Global Standards and Ethical Stock Indexes: The Case of the Dow Jones Sustainability Stoxx Index

Abstract

The increased scrutiny of investors regarding the non-financial aspects of corporate performance has placed portfolio managers in the position of having to weigh the benefits of ‘holding the market’ against the cost of having positions in companies that are subsequently found to have questionable business practices. The availability of stock indexes based on sustainability screening makes increasingly viable for institutional investors the transition to a portfolio based on a Socially Responsible Investment (SRI) benchmark at relatively low cost. The increasing share of socially responsible investments may play a role in providing incentives towards a continuous upgrading of sustainability standards to the extent that their performance is not systematically inferior to that of the other funds. This article examines whether these incentives have been so far detectable with particular reference to the Dow Jones Sustainability Stoxx Index (DJSSI) that focuses on the European corporations with the highest CSR scores among those included in the Dow Jones Stoxx 600 Index. The aim of the article is twofold. First, we analyse the performance of the DJSSI over the period 2001–2006 compared to that of the Surrogate Complementary Index (SCI), a new benchmark that includes only the components of the DJ Stoxx 600 that do not belong to the ethical index to evaluate more correctly the size of possible divergent performances. Second, we perform an event study on the same data set to analyse whether the stock market evaluation reacts to the inclusion (deletion) in the DJSSI. In both cases, the results suggest that the evaluation of the CSR performance of a firm is a significant criterion for asset allocation activities.

This is a preview of subscription content, access via your institution.

References

  1. Bauer R., K. Koedijk, and R. Otten: 2005, International Evidence on Ethical Mutual Fund Performance and Investment Style. Journal of Banking and Finance, 29, 1751–1767

    Article  Google Scholar 

  2. Caparrelli, F. and A. M. D’Arcangelis: 2003, ‘Acquistare titoli che entrano nel MIB30. Strategia di successo o illusione?’, Bancaria, 6

  3. Derwall L., N. Guenster, R. Bauer, and K. Koedijk: 2005, The Eco-Efficiency Premium Puzzle. Financial Analysts Journal, 61(2), 51–63

    Article  Google Scholar 

  4. Di Bartolomeo D. and L. Kurtz: 1999, Managing Risk Exposure of Socially Screende Portforlios (Northfield Information Service, Boston), http://www.northinfo.com

  5. Fama, E. F. and K. R. French: 1996, ‘Multifactor Explanations of Asset Pricing Anomalies’, The Journal of Finance 51(1), 55–84

    Google Scholar 

  6. Freeman, R. E. (1984). Strategic Management: A Stakeholder Approach (Pitman, Boston)

    Google Scholar 

  7. Garz, H., C. Volk and M. Gilles: 2002, More Gain than Pain (SRI: Sustainability Pays Off, West LB). http://www.sustainability-indexes.com/djsi_pdf/publications/Studies/WestLB_0211_English.pdf

  8. Geczy, C., R. Sambaugh and D. Levin: 2004, ‘Investing in Socially Responsible Mutual Funds’, Wharton School Working Paper, University of Pennsylvania

  9. Harris, L. and E. Gurel: 1986, ‘Price and Volume Effects Associated with Changes in the S&P 500 List: New Evidence for the Esistence of Price Pressure’, Journal of Finance 41, 815–829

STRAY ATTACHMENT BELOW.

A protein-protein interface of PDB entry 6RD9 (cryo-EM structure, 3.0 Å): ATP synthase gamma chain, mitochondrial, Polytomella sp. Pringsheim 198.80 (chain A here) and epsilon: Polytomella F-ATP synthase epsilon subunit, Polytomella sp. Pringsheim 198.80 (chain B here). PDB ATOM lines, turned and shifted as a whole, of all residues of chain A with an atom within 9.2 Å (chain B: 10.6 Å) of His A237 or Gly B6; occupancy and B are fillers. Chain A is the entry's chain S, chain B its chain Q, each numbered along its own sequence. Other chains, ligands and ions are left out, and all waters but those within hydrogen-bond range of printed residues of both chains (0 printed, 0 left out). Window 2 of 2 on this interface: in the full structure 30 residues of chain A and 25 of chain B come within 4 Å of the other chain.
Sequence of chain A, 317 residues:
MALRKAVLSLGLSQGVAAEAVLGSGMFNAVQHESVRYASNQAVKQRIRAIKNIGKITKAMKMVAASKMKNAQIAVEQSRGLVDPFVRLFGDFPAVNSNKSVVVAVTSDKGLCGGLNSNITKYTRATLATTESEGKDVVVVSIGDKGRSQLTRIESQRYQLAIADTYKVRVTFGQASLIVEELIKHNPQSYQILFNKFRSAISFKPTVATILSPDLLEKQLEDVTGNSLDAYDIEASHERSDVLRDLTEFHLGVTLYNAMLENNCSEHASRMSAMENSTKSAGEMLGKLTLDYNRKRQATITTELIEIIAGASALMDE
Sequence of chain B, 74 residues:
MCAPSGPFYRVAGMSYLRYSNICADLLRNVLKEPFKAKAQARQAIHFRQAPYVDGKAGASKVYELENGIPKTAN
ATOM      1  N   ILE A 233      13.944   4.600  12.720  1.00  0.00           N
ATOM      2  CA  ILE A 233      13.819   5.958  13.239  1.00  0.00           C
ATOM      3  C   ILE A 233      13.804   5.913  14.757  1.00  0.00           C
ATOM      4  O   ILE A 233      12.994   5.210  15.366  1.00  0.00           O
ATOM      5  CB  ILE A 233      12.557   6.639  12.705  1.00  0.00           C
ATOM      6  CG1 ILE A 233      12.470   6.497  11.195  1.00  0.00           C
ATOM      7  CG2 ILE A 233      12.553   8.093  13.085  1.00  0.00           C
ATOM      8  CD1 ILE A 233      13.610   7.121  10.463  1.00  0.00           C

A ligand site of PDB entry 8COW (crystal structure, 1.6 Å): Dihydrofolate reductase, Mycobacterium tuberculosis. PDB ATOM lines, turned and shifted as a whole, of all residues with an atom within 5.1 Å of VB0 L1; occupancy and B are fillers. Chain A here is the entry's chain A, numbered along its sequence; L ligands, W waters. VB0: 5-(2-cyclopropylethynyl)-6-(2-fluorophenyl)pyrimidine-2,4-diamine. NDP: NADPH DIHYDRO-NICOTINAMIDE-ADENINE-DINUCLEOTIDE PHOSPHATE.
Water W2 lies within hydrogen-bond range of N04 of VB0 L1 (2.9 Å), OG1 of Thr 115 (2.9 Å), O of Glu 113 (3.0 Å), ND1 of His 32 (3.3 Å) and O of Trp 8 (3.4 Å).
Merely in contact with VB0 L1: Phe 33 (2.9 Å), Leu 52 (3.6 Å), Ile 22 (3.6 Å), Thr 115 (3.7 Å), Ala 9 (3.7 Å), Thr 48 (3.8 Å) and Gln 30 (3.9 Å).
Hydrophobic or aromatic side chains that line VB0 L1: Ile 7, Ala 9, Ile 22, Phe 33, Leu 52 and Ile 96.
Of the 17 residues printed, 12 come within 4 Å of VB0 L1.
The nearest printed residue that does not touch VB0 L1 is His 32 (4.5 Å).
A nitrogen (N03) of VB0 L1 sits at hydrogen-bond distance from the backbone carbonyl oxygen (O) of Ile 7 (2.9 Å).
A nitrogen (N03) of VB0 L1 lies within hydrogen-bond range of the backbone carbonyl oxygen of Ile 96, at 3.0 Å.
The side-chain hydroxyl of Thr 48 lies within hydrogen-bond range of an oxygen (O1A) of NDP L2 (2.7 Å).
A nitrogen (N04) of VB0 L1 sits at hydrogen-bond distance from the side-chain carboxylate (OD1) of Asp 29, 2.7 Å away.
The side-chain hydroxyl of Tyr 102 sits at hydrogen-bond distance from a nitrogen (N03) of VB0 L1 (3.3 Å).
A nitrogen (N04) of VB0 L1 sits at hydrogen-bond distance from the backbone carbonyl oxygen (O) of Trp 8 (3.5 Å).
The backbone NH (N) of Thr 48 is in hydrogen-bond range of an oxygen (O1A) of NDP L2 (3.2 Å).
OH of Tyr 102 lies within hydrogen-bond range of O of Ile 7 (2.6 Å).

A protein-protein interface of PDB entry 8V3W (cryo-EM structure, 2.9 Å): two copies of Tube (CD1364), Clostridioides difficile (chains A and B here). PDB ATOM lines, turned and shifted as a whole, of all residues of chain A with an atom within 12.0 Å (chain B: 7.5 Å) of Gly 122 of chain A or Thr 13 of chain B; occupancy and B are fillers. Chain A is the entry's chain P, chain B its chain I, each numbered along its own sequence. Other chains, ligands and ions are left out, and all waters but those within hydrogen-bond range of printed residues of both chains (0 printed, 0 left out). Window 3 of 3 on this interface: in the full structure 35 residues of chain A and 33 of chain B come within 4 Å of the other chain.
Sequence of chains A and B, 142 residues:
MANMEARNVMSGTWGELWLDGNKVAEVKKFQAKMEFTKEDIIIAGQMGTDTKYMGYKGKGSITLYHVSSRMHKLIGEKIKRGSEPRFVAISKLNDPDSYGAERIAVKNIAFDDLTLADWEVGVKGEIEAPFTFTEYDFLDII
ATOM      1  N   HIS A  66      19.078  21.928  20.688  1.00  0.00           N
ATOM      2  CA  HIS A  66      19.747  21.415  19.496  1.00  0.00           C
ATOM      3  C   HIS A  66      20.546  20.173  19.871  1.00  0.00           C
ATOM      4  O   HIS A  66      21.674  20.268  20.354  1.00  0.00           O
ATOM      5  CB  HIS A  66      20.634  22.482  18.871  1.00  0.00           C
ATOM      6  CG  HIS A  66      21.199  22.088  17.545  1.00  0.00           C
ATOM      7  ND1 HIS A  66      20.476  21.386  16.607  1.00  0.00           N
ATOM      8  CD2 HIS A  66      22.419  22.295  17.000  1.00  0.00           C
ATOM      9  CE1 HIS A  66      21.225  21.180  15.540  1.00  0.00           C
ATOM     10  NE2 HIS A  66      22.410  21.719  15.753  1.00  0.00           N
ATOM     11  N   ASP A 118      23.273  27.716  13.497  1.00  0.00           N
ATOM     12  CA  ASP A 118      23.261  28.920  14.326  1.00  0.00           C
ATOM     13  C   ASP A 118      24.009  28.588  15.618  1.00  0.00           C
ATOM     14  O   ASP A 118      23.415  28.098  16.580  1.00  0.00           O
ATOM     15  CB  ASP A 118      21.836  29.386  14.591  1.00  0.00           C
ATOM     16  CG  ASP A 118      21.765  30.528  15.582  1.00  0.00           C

Google Scholar 

  10. Jensen, M. C.: 2001, ‘Value Maximization, Stakeholder Theory, and the Corporate Objective Function’, Journal of Applied Corporate Finance 14(3), 8–21

    Google Scholar 

  11. Kahneman D., and A. Tversky: 1979, Prospect Theory: An Analysis of Decision Under Risk. Econometrica, 47(2), 263–291

    Article  Google Scholar 

  12. Kurtz, L. and D. Di Bartolomeo: 1996, ‘Socially Screened Portfolios. An Attribution Analysis of Relative Performance’, Journal of Investing 5, 35–41

    Google Scholar 

  13. Lamoureux, C. G. and J. W. Wansley: 1987, ‘Market Effects of Changes in the Standard & Poor’s 500 Index’, The Financial Review, 22(1), 53–69

    Google Scholar 

  14. Moskowitz, M.: 1972, ‘Choosing Socially Responsible Stocks’, Business and Society 1, 71–75

  15. Orlitzky, M., F. L. Schmidt and S. L. Rynes: 2003, ‘Corporate Social and Financial Performance: A Meta-Analysis’, Organization Studies 24(1), 403–441

    Google Scholar 

  16. Sauer, D.: 1997, ‘The Impact of Socially-Responsible Screens on Investment Performance: Evidence from␣the Domini 400 Social Index and Domini Equity Fund’, Review of Financial Economics 6, 137–149

    Google Scholar 

  17. Schröder , M.: 2003, ‘Is There a Difference? The Performance Characteristics of SRI Equity Indexes’, ZEW Discussion Paper, No. 05–50

  18. Statman , M.: 2000, ‘Socially Responsible Mutual Funds’, Financial Analyst Journal 56, 30–39

    Google Scholar 

  19. Volk, C.: 2003, ‘Inside SRI. Update “More Gain than Pain” & A Fresh Look at New Index Structures’, October, http://www.sustainability-indexes.com/djsi_pdf/publications/Studies/WestLB_031014_English.pdf

Download references

Acknowledgements

We would like to thank Edoardo Gai from SAM Group for his help to access the data and for his helpful comments. A special thanks to Prof. Terrence Martell and all the participants of the ICCA 2007 International Conference for their useful comments and suggestions.

Author information

Affiliations

Authors

Corresponding author

Correspondence to Costanza Consolandi.

Rights and permissions

Reprints and Permissions

About this article

Cite this article

Consolandi, C., Jaiswal-Dale, A., Poggiani, E. et al. Global Standards and Ethical Stock Indexes: The Case of the Dow Jones Sustainability Stoxx Index. J Bus Ethics 87, 185–197 (2009). https://doi.org/10.1007/s10551-008-9793-1

Download citation

Keywords

  • DJSSI – Dow Jones Sustainability Stock Index
  • ethical stock indexes
  • SRI (Socially Responsible Investing)
  • performance of SRI funds